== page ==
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Ear to the Ground

As Goes Colorado, So Goes the Nation?

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Posted on Jan 5, 2014
JMazzolaa (CC BY-SA 2.0)

A sign at legalization rally in New York City.

Andrew Cuomo, the governor of New York who has opposed any relaxation of anti-pot laws in his state, reportedly now backs limited use by medical patients, more evidence of a national thaw in attitudes since Colorado, most notably, and Washington state legalized marijuana.

To date, 21 states and the District of Columbia allow marijuana use in some circumstances, but only Colorado and Washington allow its recreational use—despite federal laws that continue to list pot as a controlled substance.

Expanding the relaxation of pot laws in New York could be a significant signpost in broader legalization of marijuana, given the state and the city’s role in determining what the national media cover. From Saturday’s New York Times:

Mr. Cuomo’s plan will be far more restrictive than the laws in Colorado or California, where medical marijuana is available to people with conditions as mild as backaches. It will allow just 20 hospitals across the state to prescribe marijuana to patients with cancer, glaucoma or other diseases that meet standards to be set by the New York State Department of Health.

While Mr. Cuomo’s measure falls well short of full legalization, it nonetheless moves New York, long one of the nation’s most punitive states for those caught using or dealing drugs, a significant step closer to policies being embraced by marijuana advocates and lawmakers elsewhere.

New York hopes to have the infrastructure in place this year to begin dispensing medical marijuana, although it is too soon to say when it will actually be available to patients.

The Times piece makes it seem like Cuomo is just trying to keep up with potential political rivals—Gov. Chris Christie signed a relaxation of New Jersey laws, and since his election as mayor, Bill de Blasio is the only Democrat New Yorkers seem to be talking about lately.

But the change in stance also reflects popular attitudes toward legalization. A recent Gallup poll found that 58 percent of Americans support legalization in some form, and California, which already allows medical use, may face a ballot initiative to have the state join Colorado and Washington in allowing recreational use. In fact, local and state governments are flooding to the pro-pot side, according to CNN:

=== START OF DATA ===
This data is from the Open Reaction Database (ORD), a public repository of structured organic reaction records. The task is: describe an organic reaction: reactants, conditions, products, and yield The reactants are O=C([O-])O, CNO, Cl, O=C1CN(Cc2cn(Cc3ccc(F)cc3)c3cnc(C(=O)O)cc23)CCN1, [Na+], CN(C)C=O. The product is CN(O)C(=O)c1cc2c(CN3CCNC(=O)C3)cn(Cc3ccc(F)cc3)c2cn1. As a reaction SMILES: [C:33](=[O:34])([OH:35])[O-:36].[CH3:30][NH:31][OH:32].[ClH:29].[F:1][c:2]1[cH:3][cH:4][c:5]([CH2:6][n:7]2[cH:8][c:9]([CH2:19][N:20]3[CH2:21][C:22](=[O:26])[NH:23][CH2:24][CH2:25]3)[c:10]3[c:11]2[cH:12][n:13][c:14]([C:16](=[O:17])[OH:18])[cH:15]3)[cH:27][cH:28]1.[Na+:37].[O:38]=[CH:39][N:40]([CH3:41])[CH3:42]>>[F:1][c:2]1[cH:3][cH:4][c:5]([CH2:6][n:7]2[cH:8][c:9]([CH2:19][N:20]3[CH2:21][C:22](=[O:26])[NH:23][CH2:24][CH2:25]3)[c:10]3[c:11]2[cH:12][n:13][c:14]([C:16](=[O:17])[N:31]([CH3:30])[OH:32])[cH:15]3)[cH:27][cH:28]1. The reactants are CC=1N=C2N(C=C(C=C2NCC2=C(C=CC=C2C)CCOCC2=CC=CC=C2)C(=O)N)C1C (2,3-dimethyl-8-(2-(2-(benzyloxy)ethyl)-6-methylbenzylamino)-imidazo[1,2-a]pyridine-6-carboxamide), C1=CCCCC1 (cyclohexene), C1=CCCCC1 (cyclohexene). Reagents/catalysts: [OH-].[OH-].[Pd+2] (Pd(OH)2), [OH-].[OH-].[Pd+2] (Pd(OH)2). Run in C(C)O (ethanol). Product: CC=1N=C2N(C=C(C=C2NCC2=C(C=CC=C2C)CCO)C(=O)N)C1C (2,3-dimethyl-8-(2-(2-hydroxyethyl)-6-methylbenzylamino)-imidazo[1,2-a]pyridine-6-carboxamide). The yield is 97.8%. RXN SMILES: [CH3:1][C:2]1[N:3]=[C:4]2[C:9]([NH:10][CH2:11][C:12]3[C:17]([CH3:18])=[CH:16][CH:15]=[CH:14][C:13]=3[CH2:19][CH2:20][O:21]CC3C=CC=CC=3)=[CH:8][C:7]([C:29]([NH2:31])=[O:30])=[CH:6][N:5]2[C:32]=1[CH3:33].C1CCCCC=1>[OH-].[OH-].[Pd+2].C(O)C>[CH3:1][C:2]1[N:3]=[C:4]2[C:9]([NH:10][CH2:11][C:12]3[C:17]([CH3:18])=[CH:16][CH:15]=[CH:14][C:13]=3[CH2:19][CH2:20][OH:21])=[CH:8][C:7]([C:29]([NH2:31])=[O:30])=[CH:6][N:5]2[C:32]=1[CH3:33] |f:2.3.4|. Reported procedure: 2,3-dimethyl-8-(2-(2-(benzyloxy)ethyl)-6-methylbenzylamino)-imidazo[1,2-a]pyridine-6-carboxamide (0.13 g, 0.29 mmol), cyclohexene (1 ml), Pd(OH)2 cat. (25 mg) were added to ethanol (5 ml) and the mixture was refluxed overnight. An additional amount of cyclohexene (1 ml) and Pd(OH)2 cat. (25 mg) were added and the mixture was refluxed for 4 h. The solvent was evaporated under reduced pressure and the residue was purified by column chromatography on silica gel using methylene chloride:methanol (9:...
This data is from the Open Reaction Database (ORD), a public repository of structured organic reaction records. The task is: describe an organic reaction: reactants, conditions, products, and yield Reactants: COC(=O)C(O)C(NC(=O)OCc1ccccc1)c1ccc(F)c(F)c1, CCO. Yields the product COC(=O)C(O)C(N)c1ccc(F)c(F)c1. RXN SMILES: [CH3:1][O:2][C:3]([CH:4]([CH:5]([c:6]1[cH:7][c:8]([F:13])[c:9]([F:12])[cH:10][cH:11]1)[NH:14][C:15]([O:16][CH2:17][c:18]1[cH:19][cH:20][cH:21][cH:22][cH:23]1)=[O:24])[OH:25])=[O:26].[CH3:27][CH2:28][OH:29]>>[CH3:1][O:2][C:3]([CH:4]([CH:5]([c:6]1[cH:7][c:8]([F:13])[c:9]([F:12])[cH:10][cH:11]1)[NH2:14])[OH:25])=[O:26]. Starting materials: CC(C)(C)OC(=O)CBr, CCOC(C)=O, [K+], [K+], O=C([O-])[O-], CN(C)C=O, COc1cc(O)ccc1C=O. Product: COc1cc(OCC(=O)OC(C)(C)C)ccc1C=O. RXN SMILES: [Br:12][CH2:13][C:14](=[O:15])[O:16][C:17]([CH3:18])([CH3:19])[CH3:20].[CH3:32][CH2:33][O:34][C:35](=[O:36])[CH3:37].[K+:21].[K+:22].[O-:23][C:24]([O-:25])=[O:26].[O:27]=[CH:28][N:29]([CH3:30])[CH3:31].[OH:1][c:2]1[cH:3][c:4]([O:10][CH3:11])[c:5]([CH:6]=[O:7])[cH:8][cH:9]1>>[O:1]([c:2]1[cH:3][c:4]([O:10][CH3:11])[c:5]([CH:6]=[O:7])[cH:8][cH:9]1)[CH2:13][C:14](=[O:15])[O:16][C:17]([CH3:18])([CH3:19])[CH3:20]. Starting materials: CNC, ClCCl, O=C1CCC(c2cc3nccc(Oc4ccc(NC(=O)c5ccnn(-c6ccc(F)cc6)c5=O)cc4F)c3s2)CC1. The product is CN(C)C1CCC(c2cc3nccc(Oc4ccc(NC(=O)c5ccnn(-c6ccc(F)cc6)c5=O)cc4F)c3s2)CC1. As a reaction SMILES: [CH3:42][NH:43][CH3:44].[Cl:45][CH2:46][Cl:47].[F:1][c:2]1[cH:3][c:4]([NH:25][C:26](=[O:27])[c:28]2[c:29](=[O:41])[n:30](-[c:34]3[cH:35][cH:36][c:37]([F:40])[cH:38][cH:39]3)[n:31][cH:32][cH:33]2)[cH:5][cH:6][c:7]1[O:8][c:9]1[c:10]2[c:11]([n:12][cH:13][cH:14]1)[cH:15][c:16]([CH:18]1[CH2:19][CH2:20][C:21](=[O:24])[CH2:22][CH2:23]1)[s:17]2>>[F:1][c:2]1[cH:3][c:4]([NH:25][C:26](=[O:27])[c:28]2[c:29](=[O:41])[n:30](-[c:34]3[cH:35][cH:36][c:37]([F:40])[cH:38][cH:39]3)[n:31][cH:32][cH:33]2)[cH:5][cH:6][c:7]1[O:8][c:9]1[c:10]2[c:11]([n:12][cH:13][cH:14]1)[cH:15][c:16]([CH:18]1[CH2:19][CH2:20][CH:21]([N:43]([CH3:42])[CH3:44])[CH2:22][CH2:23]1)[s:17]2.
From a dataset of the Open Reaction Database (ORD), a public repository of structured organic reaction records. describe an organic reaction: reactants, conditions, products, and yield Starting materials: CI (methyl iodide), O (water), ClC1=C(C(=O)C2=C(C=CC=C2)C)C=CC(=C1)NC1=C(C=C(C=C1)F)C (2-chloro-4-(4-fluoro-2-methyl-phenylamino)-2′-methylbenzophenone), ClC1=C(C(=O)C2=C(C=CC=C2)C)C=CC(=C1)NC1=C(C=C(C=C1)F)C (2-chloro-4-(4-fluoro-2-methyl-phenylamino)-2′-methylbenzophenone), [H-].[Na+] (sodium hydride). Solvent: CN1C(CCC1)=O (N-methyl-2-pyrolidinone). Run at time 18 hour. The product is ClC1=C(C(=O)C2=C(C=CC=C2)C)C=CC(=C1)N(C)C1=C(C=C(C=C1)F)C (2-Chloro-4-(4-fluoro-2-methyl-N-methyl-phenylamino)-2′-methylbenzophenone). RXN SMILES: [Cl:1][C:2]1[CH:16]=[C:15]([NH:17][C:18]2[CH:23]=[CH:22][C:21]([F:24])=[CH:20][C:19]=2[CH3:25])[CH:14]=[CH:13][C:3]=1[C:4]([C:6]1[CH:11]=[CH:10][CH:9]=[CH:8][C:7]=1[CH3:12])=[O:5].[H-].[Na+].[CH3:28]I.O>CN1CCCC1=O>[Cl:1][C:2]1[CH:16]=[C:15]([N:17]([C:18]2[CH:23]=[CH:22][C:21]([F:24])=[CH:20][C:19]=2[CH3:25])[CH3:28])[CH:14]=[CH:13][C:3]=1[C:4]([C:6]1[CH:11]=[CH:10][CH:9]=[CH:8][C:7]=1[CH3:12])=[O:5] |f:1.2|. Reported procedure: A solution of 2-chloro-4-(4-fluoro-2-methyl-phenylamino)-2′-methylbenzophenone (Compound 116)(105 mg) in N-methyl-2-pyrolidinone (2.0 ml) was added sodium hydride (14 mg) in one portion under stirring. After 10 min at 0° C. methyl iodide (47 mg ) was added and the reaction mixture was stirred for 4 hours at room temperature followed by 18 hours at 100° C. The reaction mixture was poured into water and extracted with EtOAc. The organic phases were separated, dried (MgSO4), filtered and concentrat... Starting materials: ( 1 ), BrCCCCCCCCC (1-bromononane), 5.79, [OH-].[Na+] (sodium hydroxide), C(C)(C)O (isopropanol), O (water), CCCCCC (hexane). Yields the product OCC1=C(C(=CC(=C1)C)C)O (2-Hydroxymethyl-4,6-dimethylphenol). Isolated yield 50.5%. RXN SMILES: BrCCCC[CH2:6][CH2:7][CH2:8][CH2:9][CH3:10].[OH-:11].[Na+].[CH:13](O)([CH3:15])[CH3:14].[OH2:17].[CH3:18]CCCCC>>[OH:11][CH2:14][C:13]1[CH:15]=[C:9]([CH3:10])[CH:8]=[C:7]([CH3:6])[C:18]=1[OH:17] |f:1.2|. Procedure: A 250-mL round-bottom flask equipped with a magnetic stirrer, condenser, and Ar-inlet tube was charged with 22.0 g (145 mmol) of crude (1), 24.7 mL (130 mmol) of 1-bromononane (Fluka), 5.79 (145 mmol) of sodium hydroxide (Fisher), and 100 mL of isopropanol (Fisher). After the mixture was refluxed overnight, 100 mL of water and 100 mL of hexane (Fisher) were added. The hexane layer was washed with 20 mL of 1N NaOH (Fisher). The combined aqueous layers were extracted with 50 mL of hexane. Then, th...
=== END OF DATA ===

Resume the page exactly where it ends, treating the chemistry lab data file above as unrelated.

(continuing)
In November, Portland, Maine, followed Washington and Colorado’s lead and legalized recreational use of the drug, while the Michigan cities of Lansing, Jackson and Ferndale resoundingly voted to let people older than 21 possess an ounce of marijuana on private property.

“We’re going to set an example for the rest of the nation and the rest of the world,” said Mason Tvert of the Marijuana Policy Project, the Washington, D.C.-based group that was the largest financial backer of the Colorado effort.

Tvert challenged media accounts that described Colorado’s new pot law as an experiment.

“In fact, the experiment was marijuana prohibition, and that experiment failed,” he said.

Advocates are pushing for recreational marijuana laws in Alaska, which could become the third state with such laws, Tvert said. And a campaign could start in Oregon this year or in 2016. In addition, pro-recreational marijuana Initiatives are expected in six other states in 2016: Arizona, California, Maine, Massachusetts, Montana and Nevada, according to Tvert.

The Governing website has put together a map here of all the states and their openness to marijuana, a map, apparently, that will soon need updating. Once the smoke clears, of course. Now pass the snack chips, please. Kind of hungry all of a sudden.

—Posted by Scott Martelle.

 

 

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